Is idiopathic pulmonary fibrosis an environmental disease?

Varsha S. Taskar, David B. Coultas

Research output: Contribution to journalReview article

187 Citations (Scopus)

Abstract

Several sources of evidence, including investigations of pathogenesis and observational studies, support the hypothesis that environmental agents may have an etiologic role in idiopathic pulmonary fibrosis (IPF). Since 1990, six case-control studies have been conducted in three countries and have consistently demonstrated increased risk of IPF with exposures to a number of environmental and occupational agents. In a meta-analysis of these studies, six exposures were significantly associated with IPF (summary odds ratios [95% confidence intervals]), including ever smoking (1.58 [1.27-1.97]), agriculture/farming (1.65 [1.20-2.26]), livestock (2.17 [1.28-3.68]), wood dust (1.94 [1.34-2.81]), metal dust (2.44 [1.74-3.40]), and stone/sand (1.97 [1.09-3.55]). Although there are a number of limitations of the case-control design and these results alone do not establish a causal link, an assessment of all of the available evidence strongly suggests that IPF may be a heterogeneous disorder caused by a number of environmental and occupational exposures.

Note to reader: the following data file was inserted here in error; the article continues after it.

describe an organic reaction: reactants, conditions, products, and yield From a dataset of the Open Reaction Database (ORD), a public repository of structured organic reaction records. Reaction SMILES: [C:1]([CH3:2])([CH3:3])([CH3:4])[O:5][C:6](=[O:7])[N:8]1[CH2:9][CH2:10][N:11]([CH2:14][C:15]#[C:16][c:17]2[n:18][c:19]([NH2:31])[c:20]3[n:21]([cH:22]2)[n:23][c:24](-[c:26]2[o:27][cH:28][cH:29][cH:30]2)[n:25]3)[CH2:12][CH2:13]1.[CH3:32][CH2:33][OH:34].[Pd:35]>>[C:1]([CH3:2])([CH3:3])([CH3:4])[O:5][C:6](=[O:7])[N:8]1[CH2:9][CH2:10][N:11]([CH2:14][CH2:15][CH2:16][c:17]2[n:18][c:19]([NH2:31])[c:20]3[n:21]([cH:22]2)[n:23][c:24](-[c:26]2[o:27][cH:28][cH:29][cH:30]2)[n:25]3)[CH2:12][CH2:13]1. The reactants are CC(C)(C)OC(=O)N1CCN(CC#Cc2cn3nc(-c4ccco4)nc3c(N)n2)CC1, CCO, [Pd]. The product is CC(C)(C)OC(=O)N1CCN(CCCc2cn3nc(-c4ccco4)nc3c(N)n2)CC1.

Original languageEnglish (US)
Pages (from-to)293-298
Number of pages6
JournalProceedings of the American Thoracic Society
Volume3
Issue number4
DOIs
StatePublished - Jun 1 2006

Fingerprint

Idiopathic Pulmonary Fibrosis
Agriculture
Dust
Environmental Exposure
Livestock
Occupational Exposure
Observational Studies
Meta-Analysis
Case-Control Studies
Smoking
Metals
Odds Ratio
Confidence Intervals

Keywords

  • Interstitial lung diseases
  • Occupation
  • Risk
  • Smoking

ASJC Scopus subject areas

  • Pulmonary and Respiratory Medicine

Cite this

Is idiopathic pulmonary fibrosis an environmental disease? / Taskar, Varsha S.; Coultas, David B.

In: Proceedings of the American Thoracic Society, Vol. 3, No. 4, 01.06.2006, p. 293-298.

Research output: Contribution to journalReview article

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